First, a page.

Ideas that are understandable to a broad audience. There are millions within the US who see no viable future within the current system, or within the Democratic Party in particular. Yet neither do they see a viable alternative outside the system. We need to be able to  nd ways to listen to and talk with them, to share ideas with one another. 

A vision of a democratic socialist future. We will need to develop a strategy for going beyond capitalism. Such a strategy cannot be picked up o – the-shelf at a bookstore or found through searching on the internet. It will need to be created out of a critical understanding of our history and experience, a realistic balance sheet of current strengths and weaknesses, and a clear vision of the future we want and need. We must also articulate a critique of so-called socialism as it existed in the Soviet Union and eastern Europe prior to the 1989- 1991 collapse, as well as the socialist market economy as it currently exists in China. 

An open, democratic, and pluralist form. A viable BLP will need to be open to a range of opinions across the socialist spectrum, from reform to revolution. Party membership should be on an individual basis as soon as feasible, open to those who are in substantial agreement with the party’s program and agree to pay dues. It should recognize the existence of tendencies within the party, grouped according to political positions consistent with the overall perspective of the party. It should also the allow recognize identity-based caucuses for members of marginalized groups. Party-wide internal democracy must be the norm at all levels. 

A combination of electoral and activist work. We need to build a party with an electoral perspective, but whose center of gravity lies outside electoral politics, in our collective struggles and social movements, to paraphrase Murray Smith (29). It is important to emphasize this in the US context. No electoral third party has succeeded in the US since before the Civil War, more than 160 years ago. History demonstrates that all principally or exclusively electoral parties have already withered and have died or, most likely, will wither and die.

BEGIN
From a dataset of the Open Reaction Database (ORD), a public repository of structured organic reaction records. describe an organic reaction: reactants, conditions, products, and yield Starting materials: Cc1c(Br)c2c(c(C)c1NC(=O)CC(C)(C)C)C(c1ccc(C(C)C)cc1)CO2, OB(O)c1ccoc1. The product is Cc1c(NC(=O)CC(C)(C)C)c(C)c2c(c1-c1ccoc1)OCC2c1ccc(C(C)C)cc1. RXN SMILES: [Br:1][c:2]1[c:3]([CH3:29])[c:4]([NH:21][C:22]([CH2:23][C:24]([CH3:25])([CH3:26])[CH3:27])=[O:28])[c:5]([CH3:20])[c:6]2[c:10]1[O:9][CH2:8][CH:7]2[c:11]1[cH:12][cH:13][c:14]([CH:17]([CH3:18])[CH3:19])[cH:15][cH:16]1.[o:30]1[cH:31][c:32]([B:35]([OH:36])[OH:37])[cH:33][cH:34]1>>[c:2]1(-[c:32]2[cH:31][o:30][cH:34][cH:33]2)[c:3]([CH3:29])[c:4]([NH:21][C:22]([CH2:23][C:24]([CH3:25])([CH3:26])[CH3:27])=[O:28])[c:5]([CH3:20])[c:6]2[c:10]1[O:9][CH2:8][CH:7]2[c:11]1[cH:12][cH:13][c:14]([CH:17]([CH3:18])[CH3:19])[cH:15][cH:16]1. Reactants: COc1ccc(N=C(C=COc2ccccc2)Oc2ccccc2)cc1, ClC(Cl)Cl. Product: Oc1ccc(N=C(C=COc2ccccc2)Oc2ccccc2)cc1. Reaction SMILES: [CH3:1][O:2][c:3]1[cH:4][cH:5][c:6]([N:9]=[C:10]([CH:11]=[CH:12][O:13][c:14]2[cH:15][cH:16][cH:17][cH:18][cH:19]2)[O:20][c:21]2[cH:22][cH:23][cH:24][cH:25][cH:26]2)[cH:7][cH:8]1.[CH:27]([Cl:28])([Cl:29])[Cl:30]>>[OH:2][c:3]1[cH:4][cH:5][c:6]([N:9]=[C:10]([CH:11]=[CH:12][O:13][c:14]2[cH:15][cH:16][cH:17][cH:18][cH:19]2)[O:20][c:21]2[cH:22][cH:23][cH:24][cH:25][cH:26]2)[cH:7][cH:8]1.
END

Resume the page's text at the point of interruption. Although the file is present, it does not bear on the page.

This does not mean that we should abstain from electoral politics. Electoral politics allows us both to expand our audience and to gauge our popular support. Electoral politics alone, however, are insufficient to bring real structural change, all the more so given the profoundly undemocratic US electoral system. While this makes an electoral strategy di cult to conceive and implement, it should not be seen as an excuse to bypass elections. Elections o er an opportunity for our views to be heard. They allow our elected representatives to provide an example (however limited it may be) of how we might govern if we had the opportunity. Elections themselves provide us with a data about the relation of forces at the ideological and political planes. 

Political and organizational independence from the capitalist class and its parties. Working within the Democratic Party may yield short-term bene ts, but history strongly suggests that these apparent opportunities come at the cost of subordination of independent, class-based political activity. This was, example. the fate of the Jesse Jackson campaigns of 1984 and 1988. A similar process now seems to be playing out within the progressive wing of the Democratic Party, as the recent example of DSA member and Democratic congressional representative Jamaal Bowman’s repudiation of Palestinian solidarity bears witness.